Covered CALLs

Before I begin with covered Calls let me first start by saying that the information I provided on naked Puts and the information provided here on covered Calls is very cursory; so please don’t assume what I have written is all you need to know to trade Put and Call options.  The absolute gospel for trading options is “Options as a Strategic Investment” by Lawrence McMillian (ISBN-13: 9780735201972).  Be forewarned though, it can be a difficult read.  If, however, you want to know everything there is to know about trading options then this is the book to read.

Similar to naked Puts covered Calls are a contract between the buyer and seller.  In this case the seller agrees to sell shares of a given stock he or she owns, at a set price, at some point in the future.  For example:  In this case you (the seller of the Call option) owns shares of, let’s say, GE which you purchased for $25.00 on September 1st of the most current year and you wish to generate some additional revenue from the shares.  One option (again why they’re called options) you have is to sell a Call option, let’s say, at a strike price of $26.00 with an expiration of December (again for the most current year) for $0.50.

The Call would provide you with an additional $50.00 which you receive in the form of a premium from the buyer.  The premium is yours to keep whether or not the shares are called away.  The buyer of the Call has the right to purchase 100 shares of GE’s stock from you for a price of $26.00 per share, which would give you an additional $100.00 (100 x $26.00 = $2,600.00 – $2,500.00 = $100.00) for the shares if they are called away before, or by, the end of December.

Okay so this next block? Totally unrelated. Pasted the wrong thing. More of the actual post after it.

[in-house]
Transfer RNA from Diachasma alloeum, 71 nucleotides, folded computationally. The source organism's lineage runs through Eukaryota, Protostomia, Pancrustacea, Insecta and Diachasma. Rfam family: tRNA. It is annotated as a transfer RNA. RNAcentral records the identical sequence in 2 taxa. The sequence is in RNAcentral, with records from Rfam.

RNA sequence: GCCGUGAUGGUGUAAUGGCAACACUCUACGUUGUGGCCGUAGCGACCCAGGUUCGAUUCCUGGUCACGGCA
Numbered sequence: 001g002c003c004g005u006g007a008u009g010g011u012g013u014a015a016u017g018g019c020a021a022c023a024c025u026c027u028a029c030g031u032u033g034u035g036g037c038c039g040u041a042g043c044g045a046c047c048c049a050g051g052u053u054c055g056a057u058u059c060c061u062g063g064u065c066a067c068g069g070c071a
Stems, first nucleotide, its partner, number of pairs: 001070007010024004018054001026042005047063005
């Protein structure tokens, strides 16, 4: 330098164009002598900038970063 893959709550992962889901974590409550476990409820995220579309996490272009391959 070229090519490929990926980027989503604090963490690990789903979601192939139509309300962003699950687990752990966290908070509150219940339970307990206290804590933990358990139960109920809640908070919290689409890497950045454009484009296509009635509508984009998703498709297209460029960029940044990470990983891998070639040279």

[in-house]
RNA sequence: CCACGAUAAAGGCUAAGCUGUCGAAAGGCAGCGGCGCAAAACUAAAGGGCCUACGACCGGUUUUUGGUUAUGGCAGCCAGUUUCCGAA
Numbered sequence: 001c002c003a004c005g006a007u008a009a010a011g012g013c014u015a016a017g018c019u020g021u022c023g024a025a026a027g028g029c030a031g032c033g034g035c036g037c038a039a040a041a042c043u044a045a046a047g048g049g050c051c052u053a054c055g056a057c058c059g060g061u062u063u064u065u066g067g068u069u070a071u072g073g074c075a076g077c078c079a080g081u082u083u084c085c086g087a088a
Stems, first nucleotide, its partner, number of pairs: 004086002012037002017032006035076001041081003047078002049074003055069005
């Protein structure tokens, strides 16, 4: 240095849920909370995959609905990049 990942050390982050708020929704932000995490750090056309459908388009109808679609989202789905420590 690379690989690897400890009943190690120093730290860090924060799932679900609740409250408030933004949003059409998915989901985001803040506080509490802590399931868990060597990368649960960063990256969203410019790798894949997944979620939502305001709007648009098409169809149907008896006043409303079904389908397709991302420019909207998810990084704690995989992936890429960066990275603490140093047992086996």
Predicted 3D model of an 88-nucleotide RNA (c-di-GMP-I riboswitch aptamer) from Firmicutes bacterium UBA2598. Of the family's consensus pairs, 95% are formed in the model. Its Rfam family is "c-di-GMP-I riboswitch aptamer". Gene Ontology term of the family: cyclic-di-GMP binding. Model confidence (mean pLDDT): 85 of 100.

The actual expiration for equity options occurs on the third Friday of the given month (in this case December) and the buyer has the right to exercise the Call anytime before that date.  Generally, the shares are not called away unless the price exceeds the strike price (i.e. the $26.00) by a fairly significant amount.  If the share price is less than $26.00 by the expiration date, then you keep your shares and the premium you collected when you sold the Call.  There is a rule, however, known as “Automatic Exercise” which, put simply, means the shares will be automatically called away on the date of expiration if the share price is within $0.01 of the strike price, or in this case $25.99.

Either way, Call options give you an opportunity to bring in some additional revenue on the shares you own.  The biggest downside of this strategy is not being able to partake in any gains if the GE shares rise significantly above the $26.00 strike price.  In other words, if by the third Friday in December GE shares are selling for $80.00 per share, then you will only receive the $26.00 per share outlined in the contract between you and the Call’s buyer.

Again, please know that the information provided here is very basic and that there are alternatives to giving up the shares for $26.00 per share, but this is essentially how the covered Call strategy works and I tend to use it quite often.  Also, the above information does not take into consideration broker commission and fees which can eat into your profits quite substantially.  That said, I like to use this strategy with large, well-established companies that pay a decent and reliable dividend as way to generate some additional income.  Generally speaking, the share prices for these stalwart companies do not tend to jump dramatically in any one direction (i.e. up or down) unless there is a major event.  Thus, this strategy gives you an opportunity to earn some additional money while still collecting the dividends as long as you own the shares (i.e. as long as the shares are not called away).


Note:  As with the information on naked PUTs, the above information does not take into consideration broker commissions or fees.

VN:F [1.9.22_1171]
Rating: 0.0/10 (0 votes cast)
VN:F [1.9.22_1171]
Rating: 0 (from 0 votes)
This entry was posted in Articles, Trading Basics. Bookmark the permalink. Trackbacks are closed, but you can post a comment.
  • StatCounter

    wordpress blog stats

Check Out What’s New at The Tenacious Trader by Going Here